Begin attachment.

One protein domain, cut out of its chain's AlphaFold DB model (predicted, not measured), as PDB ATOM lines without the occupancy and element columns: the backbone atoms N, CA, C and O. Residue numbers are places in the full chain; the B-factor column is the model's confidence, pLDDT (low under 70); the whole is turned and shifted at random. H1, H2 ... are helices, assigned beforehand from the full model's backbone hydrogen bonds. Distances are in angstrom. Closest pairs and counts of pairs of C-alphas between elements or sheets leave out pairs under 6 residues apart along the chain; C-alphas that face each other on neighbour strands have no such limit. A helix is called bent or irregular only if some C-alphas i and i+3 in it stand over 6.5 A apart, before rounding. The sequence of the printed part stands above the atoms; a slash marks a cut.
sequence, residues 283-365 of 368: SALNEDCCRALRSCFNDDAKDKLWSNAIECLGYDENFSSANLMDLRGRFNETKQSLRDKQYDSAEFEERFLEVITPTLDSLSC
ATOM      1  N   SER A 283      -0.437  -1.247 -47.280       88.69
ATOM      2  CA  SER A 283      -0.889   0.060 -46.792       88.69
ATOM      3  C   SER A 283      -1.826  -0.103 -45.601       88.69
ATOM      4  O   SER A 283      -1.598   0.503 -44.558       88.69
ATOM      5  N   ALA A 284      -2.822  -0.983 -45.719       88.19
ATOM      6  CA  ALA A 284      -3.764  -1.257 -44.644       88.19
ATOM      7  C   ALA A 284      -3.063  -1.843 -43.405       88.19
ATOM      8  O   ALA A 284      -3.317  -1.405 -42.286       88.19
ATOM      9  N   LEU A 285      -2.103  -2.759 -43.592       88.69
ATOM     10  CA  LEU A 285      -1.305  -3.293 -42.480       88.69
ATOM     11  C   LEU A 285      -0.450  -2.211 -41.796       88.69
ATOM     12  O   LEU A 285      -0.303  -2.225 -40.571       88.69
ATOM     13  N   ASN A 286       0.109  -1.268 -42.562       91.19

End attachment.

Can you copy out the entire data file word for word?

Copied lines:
One protein domain, cut out of its chain's AlphaFold DB model (predicted, not measured), as PDB ATOM lines without the occupancy and element columns: the backbone atoms N, CA, C and O. Residue numbers are places in the full chain; the B-factor column is the model's confidence, pLDDT (low under 70); the whole is turned and shifted at random. H1, H2 ... are helices, assigned beforehand from the full model's backbone hydrogen bonds. Distances are in angstrom. Closest pairs and counts of pairs of C-alphas between elements or sheets leave out pairs under 6 residues apart along the chain; C-alphas that face each other on neighbour strands have no such limit. A helix is called bent or irregular only if some C-alphas i and i+3 in it stand over 6.5 A apart, before rounding. The sequence of the printed part stands above the atoms; a slash marks a cut.
sequence, residues 283-365 of 368: SALNEDCCRALRSCFNDDAKDKLWSNAIECLGYDENFSSANLMDLRGRFNETKQSLRDKQYDSAEFEERFLEVITPTLDSLSC
ATOM      1  N   SER A 283      -0.437  -1.247 -47.280       88.69
ATOM      2  CA  SER A 283      -0.889   0.060 -46.792       88.69
ATOM      3  C   SER A 283      -1.826  -0.103 -45.601       88.69
ATOM      4  O   SER A 283      -1.598   0.503 -44.558       88.69
ATOM      5  N   ALA A 284      -2.822  -0.983 -45.719       88.19
ATOM      6  CA  ALA A 284      -3.764  -1.257 -44.644       88.19
ATOM      7  C   ALA A 284      -3.063  -1.843 -43.405       88.19
ATOM      8  O   ALA A 284      -3.317  -1.405 -42.286       88.19
ATOM      9  N   LEU A 285      -2.103  -2.759 -43.592       88.69
ATOM     10  CA  LEU A 285      -1.305  -3.293 -42.480       88.69
ATOM     11  C   LEU A 285      -0.450  -2.211 -41.796       88.69
ATOM     12  O   LEU A 285      -0.303  -2.225 -40.571       88.69
ATOM     13  N   ASN A 286       0.109  -1.268 -42.562       91.19